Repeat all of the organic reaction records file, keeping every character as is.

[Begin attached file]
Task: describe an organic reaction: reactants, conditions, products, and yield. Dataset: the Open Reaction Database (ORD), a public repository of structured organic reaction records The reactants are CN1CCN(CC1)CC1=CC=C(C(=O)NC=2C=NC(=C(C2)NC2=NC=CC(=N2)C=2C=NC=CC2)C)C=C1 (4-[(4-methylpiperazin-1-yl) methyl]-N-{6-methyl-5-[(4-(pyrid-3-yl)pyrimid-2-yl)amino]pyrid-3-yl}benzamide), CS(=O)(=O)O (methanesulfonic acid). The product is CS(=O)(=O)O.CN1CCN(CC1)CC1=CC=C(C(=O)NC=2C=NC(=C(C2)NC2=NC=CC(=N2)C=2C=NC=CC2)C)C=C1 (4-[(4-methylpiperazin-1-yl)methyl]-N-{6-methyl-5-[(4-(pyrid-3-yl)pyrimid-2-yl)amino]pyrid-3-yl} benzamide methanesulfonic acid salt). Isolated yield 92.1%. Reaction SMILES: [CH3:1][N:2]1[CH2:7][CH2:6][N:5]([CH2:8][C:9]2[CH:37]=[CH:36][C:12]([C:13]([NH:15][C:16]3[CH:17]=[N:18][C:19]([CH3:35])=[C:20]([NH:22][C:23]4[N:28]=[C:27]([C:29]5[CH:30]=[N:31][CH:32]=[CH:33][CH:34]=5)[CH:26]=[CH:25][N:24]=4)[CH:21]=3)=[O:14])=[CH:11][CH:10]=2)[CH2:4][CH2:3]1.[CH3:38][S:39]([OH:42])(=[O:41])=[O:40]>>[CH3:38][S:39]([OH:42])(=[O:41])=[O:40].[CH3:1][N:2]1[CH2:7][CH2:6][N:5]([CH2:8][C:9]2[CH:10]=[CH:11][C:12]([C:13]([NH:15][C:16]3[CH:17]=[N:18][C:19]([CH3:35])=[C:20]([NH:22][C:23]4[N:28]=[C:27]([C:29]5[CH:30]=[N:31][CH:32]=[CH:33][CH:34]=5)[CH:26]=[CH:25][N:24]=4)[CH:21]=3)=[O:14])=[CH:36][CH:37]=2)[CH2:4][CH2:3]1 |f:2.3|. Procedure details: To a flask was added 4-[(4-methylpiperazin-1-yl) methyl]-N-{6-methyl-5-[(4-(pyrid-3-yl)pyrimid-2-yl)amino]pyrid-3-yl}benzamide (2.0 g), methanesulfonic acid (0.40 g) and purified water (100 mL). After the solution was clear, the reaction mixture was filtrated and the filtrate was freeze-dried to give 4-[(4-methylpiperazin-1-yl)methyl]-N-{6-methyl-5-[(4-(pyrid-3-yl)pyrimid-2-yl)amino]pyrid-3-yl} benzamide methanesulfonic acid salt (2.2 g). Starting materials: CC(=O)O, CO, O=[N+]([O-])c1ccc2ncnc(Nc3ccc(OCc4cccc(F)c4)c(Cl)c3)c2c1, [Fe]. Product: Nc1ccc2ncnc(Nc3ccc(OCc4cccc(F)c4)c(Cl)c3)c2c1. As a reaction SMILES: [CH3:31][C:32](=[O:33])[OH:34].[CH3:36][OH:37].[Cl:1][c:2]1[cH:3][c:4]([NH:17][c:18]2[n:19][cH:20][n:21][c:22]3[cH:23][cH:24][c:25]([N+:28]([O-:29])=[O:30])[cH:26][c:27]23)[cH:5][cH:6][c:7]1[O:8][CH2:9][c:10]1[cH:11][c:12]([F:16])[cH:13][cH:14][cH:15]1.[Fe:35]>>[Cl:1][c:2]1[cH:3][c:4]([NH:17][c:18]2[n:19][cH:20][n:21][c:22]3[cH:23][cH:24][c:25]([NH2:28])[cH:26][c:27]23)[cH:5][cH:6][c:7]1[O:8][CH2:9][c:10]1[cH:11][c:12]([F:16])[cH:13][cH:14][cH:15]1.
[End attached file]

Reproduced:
Task: describe an organic reaction: reactants, conditions, products, and yield. Dataset: the Open Reaction Database (ORD), a public repository of structured organic reaction records The reactants are CN1CCN(CC1)CC1=CC=C(C(=O)NC=2C=NC(=C(C2)NC2=NC=CC(=N2)C=2C=NC=CC2)C)C=C1 (4-[(4-methylpiperazin-1-yl) methyl]-N-{6-methyl-5-[(4-(pyrid-3-yl)pyrimid-2-yl)amino]pyrid-3-yl}benzamide), CS(=O)(=O)O (methanesulfonic acid). The product is CS(=O)(=O)O.CN1CCN(CC1)CC1=CC=C(C(=O)NC=2C=NC(=C(C2)NC2=NC=CC(=N2)C=2C=NC=CC2)C)C=C1 (4-[(4-methylpiperazin-1-yl)methyl]-N-{6-methyl-5-[(4-(pyrid-3-yl)pyrimid-2-yl)amino]pyrid-3-yl} benzamide methanesulfonic acid salt). Isolated yield 92.1%. Reaction SMILES: [CH3:1][N:2]1[CH2:7][CH2:6][N:5]([CH2:8][C:9]2[CH:37]=[CH:36][C:12]([C:13]([NH:15][C:16]3[CH:17]=[N:18][C:19]([CH3:35])=[C:20]([NH:22][C:23]4[N:28]=[C:27]([C:29]5[CH:30]=[N:31][CH:32]=[CH:33][CH:34]=5)[CH:26]=[CH:25][N:24]=4)[CH:21]=3)=[O:14])=[CH:11][CH:10]=2)[CH2:4][CH2:3]1.[CH3:38][S:39]([OH:42])(=[O:41])=[O:40]>>[CH3:38][S:39]([OH:42])(=[O:41])=[O:40].[CH3:1][N:2]1[CH2:7][CH2:6][N:5]([CH2:8][C:9]2[CH:10]=[CH:11][C:12]([C:13]([NH:15][C:16]3[CH:17]=[N:18][C:19]([CH3:35])=[C:20]([NH:22][C:23]4[N:28]=[C:27]([C:29]5[CH:30]=[N:31][CH:32]=[CH:33][CH:34]=5)[CH:26]=[CH:25][N:24]=4)[CH:21]=3)=[O:14])=[CH:36][CH:37]=2)[CH2:4][CH2:3]1 |f:2.3|. Procedure details: To a flask was added 4-[(4-methylpiperazin-1-yl) methyl]-N-{6-methyl-5-[(4-(pyrid-3-yl)pyrimid-2-yl)amino]pyrid-3-yl}benzamide (2.0 g), methanesulfonic acid (0.40 g) and purified water (100 mL). After the solution was clear, the reaction mixture was filtrated and the filtrate was freeze-dried to give 4-[(4-methylpiperazin-1-yl)methyl]-N-{6-methyl-5-[(4-(pyrid-3-yl)pyrimid-2-yl)amino]pyrid-3-yl} benzamide methanesulfonic acid salt (2.2 g). Starting materials: CC(=O)O, CO, O=[N+]([O-])c1ccc2ncnc(Nc3ccc(OCc4cccc(F)c4)c(Cl)c3)c2c1, [Fe]. Product: Nc1ccc2ncnc(Nc3ccc(OCc4cccc(F)c4)c(Cl)c3)c2c1. As a reaction SMILES: [CH3:31][C:32](=[O:33])[OH:34].[CH3:36][OH:37].[Cl:1][c:2]1[cH:3][c:4]([NH:17][c:18]2[n:19][cH:20][n:21][c:22]3[cH:23][cH:24][c:25]([N+:28]([O-:29])=[O:30])[cH:26][c:27]23)[cH:5][cH:6][c:7]1[O:8][CH2:9][c:10]1[cH:11][c:12]([F:16])[cH:13][cH:14][cH:15]1.[Fe:35]>>[Cl:1][c:2]1[cH:3][c:4]([NH:17][c:18]2[n:19][cH:20][n:21][c:22]3[cH:23][cH:24][c:25]([NH2:28])[cH:26][c:27]23)[cH:5][cH:6][c:7]1[O:8][CH2:9][c:10]1[cH:11][c:12]([F:16])[cH:13][cH:14][cH:15]1.